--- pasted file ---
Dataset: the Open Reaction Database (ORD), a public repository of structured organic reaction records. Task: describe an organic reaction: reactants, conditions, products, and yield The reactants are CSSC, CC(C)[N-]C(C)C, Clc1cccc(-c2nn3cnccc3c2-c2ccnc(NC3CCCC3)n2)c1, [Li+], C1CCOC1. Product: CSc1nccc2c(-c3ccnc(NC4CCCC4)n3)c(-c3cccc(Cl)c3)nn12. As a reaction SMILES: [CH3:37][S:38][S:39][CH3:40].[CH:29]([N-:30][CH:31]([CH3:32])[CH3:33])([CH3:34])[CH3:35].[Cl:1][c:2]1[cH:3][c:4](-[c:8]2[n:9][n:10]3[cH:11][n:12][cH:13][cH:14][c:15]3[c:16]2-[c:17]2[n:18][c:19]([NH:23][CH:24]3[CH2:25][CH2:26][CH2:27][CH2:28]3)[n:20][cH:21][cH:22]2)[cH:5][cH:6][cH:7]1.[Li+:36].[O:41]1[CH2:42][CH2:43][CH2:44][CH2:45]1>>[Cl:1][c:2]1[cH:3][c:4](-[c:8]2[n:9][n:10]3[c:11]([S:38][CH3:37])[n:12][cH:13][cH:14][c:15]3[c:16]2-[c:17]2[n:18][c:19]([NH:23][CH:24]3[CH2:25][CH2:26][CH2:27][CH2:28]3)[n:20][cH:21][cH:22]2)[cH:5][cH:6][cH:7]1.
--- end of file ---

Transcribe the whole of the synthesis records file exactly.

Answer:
Dataset: the Open Reaction Database (ORD), a public repository of structured organic reaction records. Task: describe an organic reaction: reactants, conditions, products, and yield The reactants are CSSC, CC(C)[N-]C(C)C, Clc1cccc(-c2nn3cnccc3c2-c2ccnc(NC3CCCC3)n2)c1, [Li+], C1CCOC1. Product: CSc1nccc2c(-c3ccnc(NC4CCCC4)n3)c(-c3cccc(Cl)c3)nn12. As a reaction SMILES: [CH3:37][S:38][S:39][CH3:40].[CH:29]([N-:30][CH:31]([CH3:32])[CH3:33])([CH3:34])[CH3:35].[Cl:1][c:2]1[cH:3][c:4](-[c:8]2[n:9][n:10]3[cH:11][n:12][cH:13][cH:14][c:15]3[c:16]2-[c:17]2[n:18][c:19]([NH:23][CH:24]3[CH2:25][CH2:26][CH2:27][CH2:28]3)[n:20][cH:21][cH:22]2)[cH:5][cH:6][cH:7]1.[Li+:36].[O:41]1[CH2:42][CH2:43][CH2:44][CH2:45]1>>[Cl:1][c:2]1[cH:3][c:4](-[c:8]2[n:9][n:10]3[c:11]([S:38][CH3:37])[n:12][cH:13][cH:14][c:15]3[c:16]2-[c:17]2[n:18][c:19]([NH:23][CH:24]3[CH2:25][CH2:26][CH2:27][CH2:28]3)[n:20][cH:21][cH:22]2)[cH:5][cH:6][cH:7]1.